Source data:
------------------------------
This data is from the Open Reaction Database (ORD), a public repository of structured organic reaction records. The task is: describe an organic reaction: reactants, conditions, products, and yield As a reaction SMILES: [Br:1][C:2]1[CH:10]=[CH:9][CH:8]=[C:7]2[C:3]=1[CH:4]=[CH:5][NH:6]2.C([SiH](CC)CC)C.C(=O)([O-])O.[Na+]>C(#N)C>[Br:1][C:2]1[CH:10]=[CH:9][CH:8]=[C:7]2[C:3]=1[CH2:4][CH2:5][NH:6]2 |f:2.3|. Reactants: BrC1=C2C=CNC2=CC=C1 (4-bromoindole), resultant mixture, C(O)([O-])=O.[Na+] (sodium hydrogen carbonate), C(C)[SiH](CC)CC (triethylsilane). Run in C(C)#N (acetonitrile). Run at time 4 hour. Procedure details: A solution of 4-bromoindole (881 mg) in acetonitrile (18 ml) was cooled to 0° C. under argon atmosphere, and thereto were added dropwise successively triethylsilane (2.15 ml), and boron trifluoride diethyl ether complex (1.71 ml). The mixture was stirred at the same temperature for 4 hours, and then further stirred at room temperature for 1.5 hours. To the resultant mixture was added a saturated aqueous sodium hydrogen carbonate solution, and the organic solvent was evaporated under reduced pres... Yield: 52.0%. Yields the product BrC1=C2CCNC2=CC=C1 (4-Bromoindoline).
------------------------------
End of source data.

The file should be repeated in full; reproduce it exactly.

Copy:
This data is from the Open Reaction Database (ORD), a public repository of structured organic reaction records. The task is: describe an organic reaction: reactants, conditions, products, and yield As a reaction SMILES: [Br:1][C:2]1[CH:10]=[CH:9][CH:8]=[C:7]2[C:3]=1[CH:4]=[CH:5][NH:6]2.C([SiH](CC)CC)C.C(=O)([O-])O.[Na+]>C(#N)C>[Br:1][C:2]1[CH:10]=[CH:9][CH:8]=[C:7]2[C:3]=1[CH2:4][CH2:5][NH:6]2 |f:2.3|. Reactants: BrC1=C2C=CNC2=CC=C1 (4-bromoindole), resultant mixture, C(O)([O-])=O.[Na+] (sodium hydrogen carbonate), C(C)[SiH](CC)CC (triethylsilane). Run in C(C)#N (acetonitrile). Run at time 4 hour. Procedure details: A solution of 4-bromoindole (881 mg) in acetonitrile (18 ml) was cooled to 0° C. under argon atmosphere, and thereto were added dropwise successively triethylsilane (2.15 ml), and boron trifluoride diethyl ether complex (1.71 ml). The mixture was stirred at the same temperature for 4 hours, and then further stirred at room temperature for 1.5 hours. To the resultant mixture was added a saturated aqueous sodium hydrogen carbonate solution, and the organic solvent was evaporated under reduced pres... Yield: 52.0%. Yields the product BrC1=C2CCNC2=CC=C1 (4-Bromoindoline).